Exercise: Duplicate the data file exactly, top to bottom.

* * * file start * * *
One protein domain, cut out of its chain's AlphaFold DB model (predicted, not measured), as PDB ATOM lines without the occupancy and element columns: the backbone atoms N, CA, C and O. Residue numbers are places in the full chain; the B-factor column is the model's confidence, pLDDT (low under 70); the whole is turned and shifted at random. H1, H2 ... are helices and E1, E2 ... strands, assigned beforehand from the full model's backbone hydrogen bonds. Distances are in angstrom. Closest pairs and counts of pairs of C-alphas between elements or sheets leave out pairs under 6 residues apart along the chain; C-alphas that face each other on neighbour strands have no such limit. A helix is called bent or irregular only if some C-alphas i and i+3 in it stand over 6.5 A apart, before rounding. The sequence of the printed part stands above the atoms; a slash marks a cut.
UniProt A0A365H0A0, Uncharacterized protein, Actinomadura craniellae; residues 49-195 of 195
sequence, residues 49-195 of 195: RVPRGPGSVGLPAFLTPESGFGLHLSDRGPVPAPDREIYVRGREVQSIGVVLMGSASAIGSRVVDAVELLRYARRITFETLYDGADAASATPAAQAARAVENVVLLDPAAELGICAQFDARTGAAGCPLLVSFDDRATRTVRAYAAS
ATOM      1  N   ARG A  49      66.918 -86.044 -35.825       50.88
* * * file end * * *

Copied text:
One protein domain, cut out of its chain's AlphaFold DB model (predicted, not measured), as PDB ATOM lines without the occupancy and element columns: the backbone atoms N, CA, C and O. Residue numbers are places in the full chain; the B-factor column is the model's confidence, pLDDT (low under 70); the whole is turned and shifted at random. H1, H2 ... are helices and E1, E2 ... strands, assigned beforehand from the full model's backbone hydrogen bonds. Distances are in angstrom. Closest pairs and counts of pairs of C-alphas between elements or sheets leave out pairs under 6 residues apart along the chain; C-alphas that face each other on neighbour strands have no such limit. A helix is called bent or irregular only if some C-alphas i and i+3 in it stand over 6.5 A apart, before rounding. The sequence of the printed part stands above the atoms; a slash marks a cut.
UniProt A0A365H0A0, Uncharacterized protein, Actinomadura craniellae; residues 49-195 of 195
sequence, residues 49-195 of 195: RVPRGPGSVGLPAFLTPESGFGLHLSDRGPVPAPDREIYVRGREVQSIGVVLMGSASAIGSRVVDAVELLRYARRITFETLYDGADAASATPAAQAARAVENVVLLDPAAELGICAQFDARTGAAGCPLLVSFDDRATRTVRAYAAS
ATOM      1  N   ARG A  49      66.918 -86.044 -35.825       50.88